2 Army soldiers killed and a dozen injured when truck skids off road in Alaska


A Light Medium Tactical Vehicle and a High Mobility Multipurpose Wheeled Vehicle leave the Alaska National Guard Armory on Joint Base Elmendorf-Richardson, Alaska, Jan. 5, 2022. (Victoria Granado/U.S. Army National Guard)

Two Army soldiers were killed and a dozen more were injured when the tactical vehicle that they were riding in overturned on a dirt road 30 miles south of Fairbanks, Alaska.

The Light Medium Tactical Vehicle was transporting 17 soldiers of the 11th Airborne Division from Fort Wainwright to the Yukon Training Area near Salcha when it skidded and flipped, according to John Pennell, a U.


S. Army Alaska spokesman. No other vehicles were involved in the crash.

About 7,200 soldiers are based at Fort Wainwright, which is near Fairbanks and the northernmost active-duty military installation in the United States. It is often the site for cold weather training and weapons testing in harsh conditions. The base is home to the 1st Brigade Combat Team of the 11th Airborne Division, nicknamed “Arctic Angels.” The base is also home to the Arctic Aviation Command.

The Yukon Training Center, part of the Fort Wainwright complex of military installations in the area, has nearly 270,000 acres for military maneuvers.


It is bordered on the north by Eielson Air Force Base, home of the 354th Fighter Wing. The wing is part of the 11th Air Force, headquartered at Elmendorf Air Force Base near Anchorage.

Emergency fire and medical providers arrived at the scene and were able to give first aid to the injured soldiers, who were taken by vehicle or helicopter to Fairbanks Memorial Hospital.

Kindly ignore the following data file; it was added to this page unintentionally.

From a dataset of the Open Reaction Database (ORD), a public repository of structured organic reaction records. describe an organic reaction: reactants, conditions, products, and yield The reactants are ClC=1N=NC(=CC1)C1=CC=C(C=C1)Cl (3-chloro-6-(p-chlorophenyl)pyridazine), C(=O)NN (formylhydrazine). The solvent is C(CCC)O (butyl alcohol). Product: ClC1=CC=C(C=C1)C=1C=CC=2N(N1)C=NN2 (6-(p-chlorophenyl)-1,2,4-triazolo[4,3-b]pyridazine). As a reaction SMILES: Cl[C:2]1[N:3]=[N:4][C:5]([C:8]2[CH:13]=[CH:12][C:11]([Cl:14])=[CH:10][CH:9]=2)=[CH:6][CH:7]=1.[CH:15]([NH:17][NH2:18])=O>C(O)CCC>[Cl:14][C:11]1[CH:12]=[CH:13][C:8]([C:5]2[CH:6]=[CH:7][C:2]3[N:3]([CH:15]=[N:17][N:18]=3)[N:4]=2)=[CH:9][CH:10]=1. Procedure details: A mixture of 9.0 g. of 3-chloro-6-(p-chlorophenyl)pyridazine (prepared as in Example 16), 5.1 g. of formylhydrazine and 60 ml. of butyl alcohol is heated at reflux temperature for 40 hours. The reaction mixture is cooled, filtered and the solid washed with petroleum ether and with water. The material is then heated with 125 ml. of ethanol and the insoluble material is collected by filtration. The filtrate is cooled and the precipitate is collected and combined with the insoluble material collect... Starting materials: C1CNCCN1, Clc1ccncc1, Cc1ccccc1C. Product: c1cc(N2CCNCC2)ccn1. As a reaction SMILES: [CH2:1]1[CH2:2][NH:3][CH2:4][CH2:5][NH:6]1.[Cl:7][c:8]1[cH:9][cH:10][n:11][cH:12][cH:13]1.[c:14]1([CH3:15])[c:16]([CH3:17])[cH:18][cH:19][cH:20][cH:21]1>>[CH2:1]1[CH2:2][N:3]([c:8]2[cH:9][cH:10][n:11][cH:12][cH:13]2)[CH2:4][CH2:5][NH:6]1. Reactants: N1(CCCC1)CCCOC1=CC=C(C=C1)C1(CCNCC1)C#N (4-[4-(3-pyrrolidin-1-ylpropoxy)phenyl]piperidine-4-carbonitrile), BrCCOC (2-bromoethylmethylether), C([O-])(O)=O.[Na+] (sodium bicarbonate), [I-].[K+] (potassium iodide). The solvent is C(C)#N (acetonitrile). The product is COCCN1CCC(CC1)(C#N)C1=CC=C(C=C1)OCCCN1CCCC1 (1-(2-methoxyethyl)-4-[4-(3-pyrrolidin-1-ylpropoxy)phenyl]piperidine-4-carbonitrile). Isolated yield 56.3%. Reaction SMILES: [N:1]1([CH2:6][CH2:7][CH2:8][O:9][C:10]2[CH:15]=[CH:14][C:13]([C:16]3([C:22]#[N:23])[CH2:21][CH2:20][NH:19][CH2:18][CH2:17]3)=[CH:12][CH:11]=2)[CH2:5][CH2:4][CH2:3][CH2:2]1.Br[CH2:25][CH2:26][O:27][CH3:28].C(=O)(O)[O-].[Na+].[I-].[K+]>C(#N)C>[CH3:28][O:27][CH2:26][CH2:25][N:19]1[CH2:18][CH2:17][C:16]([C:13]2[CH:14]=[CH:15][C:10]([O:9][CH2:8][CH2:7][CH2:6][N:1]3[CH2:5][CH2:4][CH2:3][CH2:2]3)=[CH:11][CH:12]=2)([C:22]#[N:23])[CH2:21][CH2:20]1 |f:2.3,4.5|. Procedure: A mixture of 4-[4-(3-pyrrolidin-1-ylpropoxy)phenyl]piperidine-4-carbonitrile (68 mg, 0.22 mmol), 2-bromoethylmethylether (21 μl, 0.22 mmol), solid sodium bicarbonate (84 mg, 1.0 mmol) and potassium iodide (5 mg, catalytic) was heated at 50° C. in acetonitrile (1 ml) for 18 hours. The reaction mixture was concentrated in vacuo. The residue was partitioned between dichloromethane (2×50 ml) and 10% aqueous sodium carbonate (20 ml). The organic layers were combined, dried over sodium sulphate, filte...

Two severely injured soldiers were flown by air ambulance to Providence Alaska Medical Center in Anchorage.

Pennell said the identities of the soldiers killed in crash at about 11 a.m. Monday, local time, would not be released until 24 hours after relatives had been informed of their deaths.


But he told The Associated Press that the Army was reaching out to personnel and families at Fort Wainwright affected by the incident.

“We’re a real tight-knit group in the military, so right now, the entire 11th Airborne Division is grieving and preparing to provide whatever support is necessary for the families of the deceased and to help support those who are still in the hospital and dealing with their injuries,” he said.

Monday’s crash is the second fatal accident involving Army troops in Alaska. when two helicopters collided while flying to Fort Wainright.

The National Weather Service issued a special weather announcement on Sept.


29 calling for sometimes heavy snow and freezing conditions through Tuesday.

“Heavy snow showers could reduce visibility at times,” according to the weather service. “Please plan ahead for slippery road conditions and use caution when travelling.”

The Army will investigate the cause of the crash. Under Army protocol, a team also will be dispatched from the service’s accident investigations unit at the Army Combat Readiness Center in Fort Novosel, Ala., formerly Fort Rucker.

Fort Novosel is home to training for safety and its investigators are dispatched whenever a “Class A” accident involving the loss of life, permanent disability or property damage of more than $2 million takes place.